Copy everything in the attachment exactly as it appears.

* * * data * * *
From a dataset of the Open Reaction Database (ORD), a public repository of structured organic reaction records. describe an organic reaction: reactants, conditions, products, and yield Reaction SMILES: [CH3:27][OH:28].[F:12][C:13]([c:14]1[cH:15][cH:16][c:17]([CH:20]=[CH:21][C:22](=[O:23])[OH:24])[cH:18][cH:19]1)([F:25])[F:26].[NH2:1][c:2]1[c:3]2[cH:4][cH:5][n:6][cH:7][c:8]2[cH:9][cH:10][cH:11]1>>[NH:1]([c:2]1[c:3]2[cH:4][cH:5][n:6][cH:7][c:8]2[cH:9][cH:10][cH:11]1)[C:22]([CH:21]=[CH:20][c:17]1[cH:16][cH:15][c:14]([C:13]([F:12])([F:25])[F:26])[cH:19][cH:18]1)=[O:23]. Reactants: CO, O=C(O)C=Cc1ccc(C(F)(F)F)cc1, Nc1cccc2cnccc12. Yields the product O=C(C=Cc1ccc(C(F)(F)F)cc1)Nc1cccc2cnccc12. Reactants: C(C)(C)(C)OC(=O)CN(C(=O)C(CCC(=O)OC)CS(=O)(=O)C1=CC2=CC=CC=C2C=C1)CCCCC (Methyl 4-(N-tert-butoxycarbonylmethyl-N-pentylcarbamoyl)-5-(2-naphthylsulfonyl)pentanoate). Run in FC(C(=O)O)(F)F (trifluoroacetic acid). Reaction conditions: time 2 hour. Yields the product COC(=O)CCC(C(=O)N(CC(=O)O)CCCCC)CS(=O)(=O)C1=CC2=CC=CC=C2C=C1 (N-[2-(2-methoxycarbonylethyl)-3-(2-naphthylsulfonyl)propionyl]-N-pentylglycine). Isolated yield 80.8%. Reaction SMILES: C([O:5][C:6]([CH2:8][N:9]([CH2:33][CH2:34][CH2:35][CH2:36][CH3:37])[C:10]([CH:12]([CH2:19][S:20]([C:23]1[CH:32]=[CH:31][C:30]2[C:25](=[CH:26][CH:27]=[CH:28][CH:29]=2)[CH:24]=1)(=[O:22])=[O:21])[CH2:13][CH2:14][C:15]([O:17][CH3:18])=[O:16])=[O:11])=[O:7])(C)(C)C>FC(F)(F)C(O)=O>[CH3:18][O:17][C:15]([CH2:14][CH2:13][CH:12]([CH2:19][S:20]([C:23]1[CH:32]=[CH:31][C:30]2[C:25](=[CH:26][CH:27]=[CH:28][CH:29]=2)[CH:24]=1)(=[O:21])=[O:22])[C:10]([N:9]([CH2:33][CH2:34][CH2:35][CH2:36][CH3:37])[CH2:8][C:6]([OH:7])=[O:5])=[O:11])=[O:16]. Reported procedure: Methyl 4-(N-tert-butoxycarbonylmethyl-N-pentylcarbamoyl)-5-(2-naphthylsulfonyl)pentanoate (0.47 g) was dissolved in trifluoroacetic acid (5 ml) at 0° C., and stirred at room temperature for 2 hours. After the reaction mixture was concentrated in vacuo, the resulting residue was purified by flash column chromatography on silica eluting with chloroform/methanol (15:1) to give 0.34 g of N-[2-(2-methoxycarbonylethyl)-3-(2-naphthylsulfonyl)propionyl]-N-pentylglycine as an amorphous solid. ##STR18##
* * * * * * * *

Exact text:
From a dataset of the Open Reaction Database (ORD), a public repository of structured organic reaction records. describe an organic reaction: reactants, conditions, products, and yield Reaction SMILES: [CH3:27][OH:28].[F:12][C:13]([c:14]1[cH:15][cH:16][c:17]([CH:20]=[CH:21][C:22](=[O:23])[OH:24])[cH:18][cH:19]1)([F:25])[F:26].[NH2:1][c:2]1[c:3]2[cH:4][cH:5][n:6][cH:7][c:8]2[cH:9][cH:10][cH:11]1>>[NH:1]([c:2]1[c:3]2[cH:4][cH:5][n:6][cH:7][c:8]2[cH:9][cH:10][cH:11]1)[C:22]([CH:21]=[CH:20][c:17]1[cH:16][cH:15][c:14]([C:13]([F:12])([F:25])[F:26])[cH:19][cH:18]1)=[O:23]. Reactants: CO, O=C(O)C=Cc1ccc(C(F)(F)F)cc1, Nc1cccc2cnccc12. Yields the product O=C(C=Cc1ccc(C(F)(F)F)cc1)Nc1cccc2cnccc12. Reactants: C(C)(C)(C)OC(=O)CN(C(=O)C(CCC(=O)OC)CS(=O)(=O)C1=CC2=CC=CC=C2C=C1)CCCCC (Methyl 4-(N-tert-butoxycarbonylmethyl-N-pentylcarbamoyl)-5-(2-naphthylsulfonyl)pentanoate). Run in FC(C(=O)O)(F)F (trifluoroacetic acid). Reaction conditions: time 2 hour. Yields the product COC(=O)CCC(C(=O)N(CC(=O)O)CCCCC)CS(=O)(=O)C1=CC2=CC=CC=C2C=C1 (N-[2-(2-methoxycarbonylethyl)-3-(2-naphthylsulfonyl)propionyl]-N-pentylglycine). Isolated yield 80.8%. Reaction SMILES: C([O:5][C:6]([CH2:8][N:9]([CH2:33][CH2:34][CH2:35][CH2:36][CH3:37])[C:10]([CH:12]([CH2:19][S:20]([C:23]1[CH:32]=[CH:31][C:30]2[C:25](=[CH:26][CH:27]=[CH:28][CH:29]=2)[CH:24]=1)(=[O:22])=[O:21])[CH2:13][CH2:14][C:15]([O:17][CH3:18])=[O:16])=[O:11])=[O:7])(C)(C)C>FC(F)(F)C(O)=O>[CH3:18][O:17][C:15]([CH2:14][CH2:13][CH:12]([CH2:19][S:20]([C:23]1[CH:32]=[CH:31][C:30]2[C:25](=[CH:26][CH:27]=[CH:28][CH:29]=2)[CH:24]=1)(=[O:21])=[O:22])[C:10]([N:9]([CH2:33][CH2:34][CH2:35][CH2:36][CH3:37])[CH2:8][C:6]([OH:7])=[O:5])=[O:11])=[O:16]. Reported procedure: Methyl 4-(N-tert-butoxycarbonylmethyl-N-pentylcarbamoyl)-5-(2-naphthylsulfonyl)pentanoate (0.47 g) was dissolved in trifluoroacetic acid (5 ml) at 0° C., and stirred at room temperature for 2 hours. After the reaction mixture was concentrated in vacuo, the resulting residue was purified by flash column chromatography on silica eluting with chloroform/methanol (15:1) to give 0.34 g of N-[2-(2-methoxycarbonylethyl)-3-(2-naphthylsulfonyl)propionyl]-N-pentylglycine as an amorphous solid. ##STR18##